Beercamp 2012 Website and the Value (and Fun) of Experimentation
It’s easy to get boxed in by the reality of developing websites that are responsive, cross-platform, cross-browser, gracefully degrading, semantically perfect, progressively enhanced, _______, _______ and _______ (space to fill in upcoming buzzwords). These techniques are useful on production websites to ensure reach and consistency, but they can also limit our creativity.
I’ll be the first to admit it: the Beercamp website is buggy. Browser support is limited, and usability could be improved. However, the website is an experiment. It’s meant to explore what’s possible, not satisfy what’s practical.
A dogma is emerging in our industry — and the buzzwords above are its doctrine. Experimentation enables us to think beyond that dogma. It’s a wonderful exercise that indulges our curiosity, polishes our talent and ultimately advances our industry. If you’re not experimenting in some capacity, you should be.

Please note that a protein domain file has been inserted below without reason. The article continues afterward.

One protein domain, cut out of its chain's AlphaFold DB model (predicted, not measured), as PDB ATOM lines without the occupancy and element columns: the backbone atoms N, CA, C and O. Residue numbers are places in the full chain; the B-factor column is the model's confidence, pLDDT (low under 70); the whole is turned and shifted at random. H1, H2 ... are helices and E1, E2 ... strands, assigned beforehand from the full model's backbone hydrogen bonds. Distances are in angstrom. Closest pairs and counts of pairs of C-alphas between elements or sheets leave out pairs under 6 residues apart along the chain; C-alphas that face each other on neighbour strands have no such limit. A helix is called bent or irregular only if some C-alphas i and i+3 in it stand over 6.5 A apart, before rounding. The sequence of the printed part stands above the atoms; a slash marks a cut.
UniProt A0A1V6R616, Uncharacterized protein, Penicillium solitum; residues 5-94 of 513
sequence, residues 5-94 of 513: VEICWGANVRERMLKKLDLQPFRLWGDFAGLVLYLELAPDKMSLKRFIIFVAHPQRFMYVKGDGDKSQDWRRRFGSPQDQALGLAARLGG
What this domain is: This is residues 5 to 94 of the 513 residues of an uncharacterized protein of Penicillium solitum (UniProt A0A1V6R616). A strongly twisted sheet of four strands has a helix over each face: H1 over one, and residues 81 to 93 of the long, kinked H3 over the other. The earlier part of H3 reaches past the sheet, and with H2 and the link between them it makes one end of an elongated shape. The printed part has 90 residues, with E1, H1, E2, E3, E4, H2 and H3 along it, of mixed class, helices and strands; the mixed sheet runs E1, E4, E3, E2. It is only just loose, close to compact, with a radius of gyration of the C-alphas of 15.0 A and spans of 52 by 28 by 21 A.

In February, when I was developing the website for AMP Energy, kept running into IE8. The browser just wasn’t equipped to handle the creative ideas our team put together (not only that, but you can’t even install it on Windows 7 to do decent testing). We wanted to push the edges of what prominent brands do on their flagship sites – rather than microsites like Nike’s Jumpman project – but browsers kept holding us up.
Every once in a while it’d be nice to work on something knowing it won’t work in every browser or on every system, but also knowing it doesn’t matter because it’s just that awesome. Yeah, that would be fun.